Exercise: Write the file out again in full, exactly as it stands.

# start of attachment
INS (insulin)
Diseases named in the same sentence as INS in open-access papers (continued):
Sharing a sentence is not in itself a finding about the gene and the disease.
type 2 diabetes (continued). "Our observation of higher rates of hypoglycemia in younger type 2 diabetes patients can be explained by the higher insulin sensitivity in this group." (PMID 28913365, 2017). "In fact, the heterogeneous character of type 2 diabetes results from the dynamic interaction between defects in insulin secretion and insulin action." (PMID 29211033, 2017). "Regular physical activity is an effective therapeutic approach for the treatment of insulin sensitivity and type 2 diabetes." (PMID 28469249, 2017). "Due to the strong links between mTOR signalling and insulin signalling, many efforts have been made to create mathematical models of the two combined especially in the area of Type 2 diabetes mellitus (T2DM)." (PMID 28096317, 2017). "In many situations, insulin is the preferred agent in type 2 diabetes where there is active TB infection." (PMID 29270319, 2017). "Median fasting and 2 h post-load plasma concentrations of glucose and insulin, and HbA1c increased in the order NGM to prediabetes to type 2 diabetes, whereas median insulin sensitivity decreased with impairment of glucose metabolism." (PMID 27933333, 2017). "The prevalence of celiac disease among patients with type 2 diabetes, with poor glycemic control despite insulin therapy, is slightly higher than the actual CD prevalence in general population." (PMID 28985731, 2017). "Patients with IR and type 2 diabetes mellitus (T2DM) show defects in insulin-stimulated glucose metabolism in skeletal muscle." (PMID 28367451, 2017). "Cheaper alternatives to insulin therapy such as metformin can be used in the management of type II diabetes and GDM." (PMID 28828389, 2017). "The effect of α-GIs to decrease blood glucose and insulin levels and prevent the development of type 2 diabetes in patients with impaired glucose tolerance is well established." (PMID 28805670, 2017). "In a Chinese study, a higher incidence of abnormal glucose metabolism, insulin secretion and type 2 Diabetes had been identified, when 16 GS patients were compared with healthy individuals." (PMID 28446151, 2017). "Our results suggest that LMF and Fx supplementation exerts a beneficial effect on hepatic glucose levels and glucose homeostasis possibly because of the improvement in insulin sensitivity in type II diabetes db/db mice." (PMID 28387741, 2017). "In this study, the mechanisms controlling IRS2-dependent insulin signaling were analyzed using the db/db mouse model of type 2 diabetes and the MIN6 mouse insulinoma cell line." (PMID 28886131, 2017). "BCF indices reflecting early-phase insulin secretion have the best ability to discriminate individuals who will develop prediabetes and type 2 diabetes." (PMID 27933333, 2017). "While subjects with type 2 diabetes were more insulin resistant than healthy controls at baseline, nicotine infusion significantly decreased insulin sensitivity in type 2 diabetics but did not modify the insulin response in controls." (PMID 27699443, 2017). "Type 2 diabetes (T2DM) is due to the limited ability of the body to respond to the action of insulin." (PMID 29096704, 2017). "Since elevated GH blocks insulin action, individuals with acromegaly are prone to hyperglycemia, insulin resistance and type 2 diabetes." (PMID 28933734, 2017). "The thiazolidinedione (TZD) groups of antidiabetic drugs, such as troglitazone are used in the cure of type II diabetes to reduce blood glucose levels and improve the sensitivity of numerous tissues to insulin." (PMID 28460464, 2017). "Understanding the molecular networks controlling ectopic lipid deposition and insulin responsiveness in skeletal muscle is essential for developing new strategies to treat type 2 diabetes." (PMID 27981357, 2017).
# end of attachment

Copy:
INS (insulin)
Diseases named in the same sentence as INS in open-access papers (continued):
Sharing a sentence is not in itself a finding about the gene and the disease.
type 2 diabetes (continued). "Our observation of higher rates of hypoglycemia in younger type 2 diabetes patients can be explained by the higher insulin sensitivity in this group." (PMID 28913365, 2017). "In fact, the heterogeneous character of type 2 diabetes results from the dynamic interaction between defects in insulin secretion and insulin action." (PMID 29211033, 2017). "Regular physical activity is an effective therapeutic approach for the treatment of insulin sensitivity and type 2 diabetes." (PMID 28469249, 2017). "Due to the strong links between mTOR signalling and insulin signalling, many efforts have been made to create mathematical models of the two combined especially in the area of Type 2 diabetes mellitus (T2DM)." (PMID 28096317, 2017). "In many situations, insulin is the preferred agent in type 2 diabetes where there is active TB infection." (PMID 29270319, 2017). "Median fasting and 2 h post-load plasma concentrations of glucose and insulin, and HbA1c increased in the order NGM to prediabetes to type 2 diabetes, whereas median insulin sensitivity decreased with impairment of glucose metabolism." (PMID 27933333, 2017). "The prevalence of celiac disease among patients with type 2 diabetes, with poor glycemic control despite insulin therapy, is slightly higher than the actual CD prevalence in general population." (PMID 28985731, 2017). "Patients with IR and type 2 diabetes mellitus (T2DM) show defects in insulin-stimulated glucose metabolism in skeletal muscle." (PMID 28367451, 2017). "Cheaper alternatives to insulin therapy such as metformin can be used in the management of type II diabetes and GDM." (PMID 28828389, 2017). "The effect of α-GIs to decrease blood glucose and insulin levels and prevent the development of type 2 diabetes in patients with impaired glucose tolerance is well established." (PMID 28805670, 2017). "In a Chinese study, a higher incidence of abnormal glucose metabolism, insulin secretion and type 2 Diabetes had been identified, when 16 GS patients were compared with healthy individuals." (PMID 28446151, 2017). "Our results suggest that LMF and Fx supplementation exerts a beneficial effect on hepatic glucose levels and glucose homeostasis possibly because of the improvement in insulin sensitivity in type II diabetes db/db mice." (PMID 28387741, 2017). "In this study, the mechanisms controlling IRS2-dependent insulin signaling were analyzed using the db/db mouse model of type 2 diabetes and the MIN6 mouse insulinoma cell line." (PMID 28886131, 2017). "BCF indices reflecting early-phase insulin secretion have the best ability to discriminate individuals who will develop prediabetes and type 2 diabetes." (PMID 27933333, 2017). "While subjects with type 2 diabetes were more insulin resistant than healthy controls at baseline, nicotine infusion significantly decreased insulin sensitivity in type 2 diabetics but did not modify the insulin response in controls." (PMID 27699443, 2017). "Type 2 diabetes (T2DM) is due to the limited ability of the body to respond to the action of insulin." (PMID 29096704, 2017). "Since elevated GH blocks insulin action, individuals with acromegaly are prone to hyperglycemia, insulin resistance and type 2 diabetes." (PMID 28933734, 2017). "The thiazolidinedione (TZD) groups of antidiabetic drugs, such as troglitazone are used in the cure of type II diabetes to reduce blood glucose levels and improve the sensitivity of numerous tissues to insulin." (PMID 28460464, 2017). "Understanding the molecular networks controlling ectopic lipid deposition and insulin responsiveness in skeletal muscle is essential for developing new strategies to treat type 2 diabetes." (PMID 27981357, 2017).